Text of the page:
‘Say No to the Silk Road Act’ Intended to Ward Off Digital Yuan Use to Help Russia Evade War Sanctions, Increase Chinese Surveillance of Users

WASHINGTON, D.C. – U.S. Senator Cindy Hyde-Smith (R-Miss.) today joined U.S. Senator Marsha Blackburn (R-Tenn.) to introduce legislation requiring new standards and guidelines for dealing with the Chinese Communist Party (CCP) Central Bank’s digital currency, the digital yuan.

The Say No to the Silk Road Act would compel U.S. federal agencies to proactively address how to protect U.S. interests as the CCP promotes the digital yuan, a currency that could allow bad actors like Russia to bypass specialized financial messaging systems such as SWIFT and empower the CCP to further violate the rights of their citizens.

“The introduction of a Chinese digital currency raises all sorts of red flags considering the historic willingness of the Chinese Communist Party to monitor and control everything.  This legislation represents responsible actions our government should be taking now to better understand, prepare for, and manage the risks associated with the CCP blockchain and digital currency,” Hyde-Smith said.

The state-owned Peoples Bank of China, one of the world’s largest central banks, currently controls the digital yuan.  As developed, this digital currency gives the CCP the capability to track and trace all transactions of this currency, giving the CCP access to the financial data of any user worldwide.

In addition to Hyde-Smith, additional original cosponsors of Blackburn’s bill include Senators Todd Young (R-Ind.), Ted Cruz (R-Texas), Cynthia Lummis (R-Wyo.), Mike Braun (R-Ind.), Rick Scott (R-Fla.), Bill Cassidy (R-La.), and Tommy Tuberville (R- Ala.).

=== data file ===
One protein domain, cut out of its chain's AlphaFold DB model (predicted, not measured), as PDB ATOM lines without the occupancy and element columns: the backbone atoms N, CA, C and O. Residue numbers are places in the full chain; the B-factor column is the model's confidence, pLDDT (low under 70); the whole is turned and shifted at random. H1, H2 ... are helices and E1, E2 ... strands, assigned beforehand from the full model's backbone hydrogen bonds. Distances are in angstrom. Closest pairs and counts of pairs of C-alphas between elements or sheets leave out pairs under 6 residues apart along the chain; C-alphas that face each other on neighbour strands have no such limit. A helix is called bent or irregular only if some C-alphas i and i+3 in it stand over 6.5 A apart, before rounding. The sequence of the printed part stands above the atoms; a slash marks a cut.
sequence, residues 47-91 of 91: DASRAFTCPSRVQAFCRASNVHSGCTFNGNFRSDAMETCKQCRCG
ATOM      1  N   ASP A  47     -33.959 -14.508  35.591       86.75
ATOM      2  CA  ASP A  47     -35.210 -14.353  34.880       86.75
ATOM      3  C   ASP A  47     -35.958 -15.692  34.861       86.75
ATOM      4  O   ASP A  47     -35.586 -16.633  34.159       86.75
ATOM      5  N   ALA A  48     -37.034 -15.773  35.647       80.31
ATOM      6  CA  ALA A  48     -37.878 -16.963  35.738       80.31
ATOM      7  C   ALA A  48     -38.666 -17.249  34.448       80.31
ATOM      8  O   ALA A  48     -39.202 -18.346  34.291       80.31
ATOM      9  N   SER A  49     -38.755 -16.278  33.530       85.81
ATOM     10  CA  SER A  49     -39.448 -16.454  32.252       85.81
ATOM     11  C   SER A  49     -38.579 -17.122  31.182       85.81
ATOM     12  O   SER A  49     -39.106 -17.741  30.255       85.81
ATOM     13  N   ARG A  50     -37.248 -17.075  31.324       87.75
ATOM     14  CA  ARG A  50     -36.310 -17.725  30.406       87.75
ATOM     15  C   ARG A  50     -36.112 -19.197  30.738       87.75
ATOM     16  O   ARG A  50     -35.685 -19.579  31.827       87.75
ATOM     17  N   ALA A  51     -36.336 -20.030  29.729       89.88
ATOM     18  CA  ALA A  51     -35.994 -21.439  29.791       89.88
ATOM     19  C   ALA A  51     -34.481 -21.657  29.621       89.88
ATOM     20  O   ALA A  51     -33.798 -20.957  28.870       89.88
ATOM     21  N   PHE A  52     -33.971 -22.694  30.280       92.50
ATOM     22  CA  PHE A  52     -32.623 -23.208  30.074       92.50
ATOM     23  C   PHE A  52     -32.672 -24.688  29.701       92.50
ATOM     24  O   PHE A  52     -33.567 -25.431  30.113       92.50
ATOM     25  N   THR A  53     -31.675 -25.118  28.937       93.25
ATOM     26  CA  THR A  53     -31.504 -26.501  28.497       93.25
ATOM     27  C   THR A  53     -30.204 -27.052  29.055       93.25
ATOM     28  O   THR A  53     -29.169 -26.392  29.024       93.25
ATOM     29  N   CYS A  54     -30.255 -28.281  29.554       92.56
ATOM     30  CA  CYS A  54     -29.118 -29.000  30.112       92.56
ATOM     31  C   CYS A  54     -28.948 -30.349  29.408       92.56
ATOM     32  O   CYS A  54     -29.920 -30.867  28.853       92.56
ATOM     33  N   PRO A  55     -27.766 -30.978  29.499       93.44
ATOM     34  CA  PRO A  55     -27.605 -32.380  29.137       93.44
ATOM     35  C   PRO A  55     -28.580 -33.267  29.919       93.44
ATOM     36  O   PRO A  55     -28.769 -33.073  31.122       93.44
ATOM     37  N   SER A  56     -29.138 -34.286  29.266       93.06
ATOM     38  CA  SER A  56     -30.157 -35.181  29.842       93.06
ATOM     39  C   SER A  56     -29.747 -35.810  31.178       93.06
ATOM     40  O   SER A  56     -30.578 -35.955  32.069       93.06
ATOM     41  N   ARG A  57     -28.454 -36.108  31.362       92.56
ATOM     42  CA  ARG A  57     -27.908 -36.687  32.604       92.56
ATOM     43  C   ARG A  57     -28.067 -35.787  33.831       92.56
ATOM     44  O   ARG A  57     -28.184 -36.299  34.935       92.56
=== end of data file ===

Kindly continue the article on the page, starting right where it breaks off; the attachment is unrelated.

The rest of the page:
The Say No to the Silk Road Act (S.3784) would require:

  • The U.S. Department of State to issue a warning on the digital yuan.
  • The Secretary of Commerce to report to relevant congressional committees on the Blockchain-Base Service Network and provide recommendations related to the report. 
  • The Secretary of Commerce to report on trade enforcement actions with respect to the digital yuan. 
  • The U.S. Trade Representative to report on the effect of the digital yuan on trade and investment agreements. 
  • The White House Office of Management and Budget to develop standards and guidelines for agencies that transfer, store, or use digital yuan. 
  • Any foreign government that receives Foreign Military Financing Program assistance to disclose if it uses digital yuan as a settlement or reserve currency.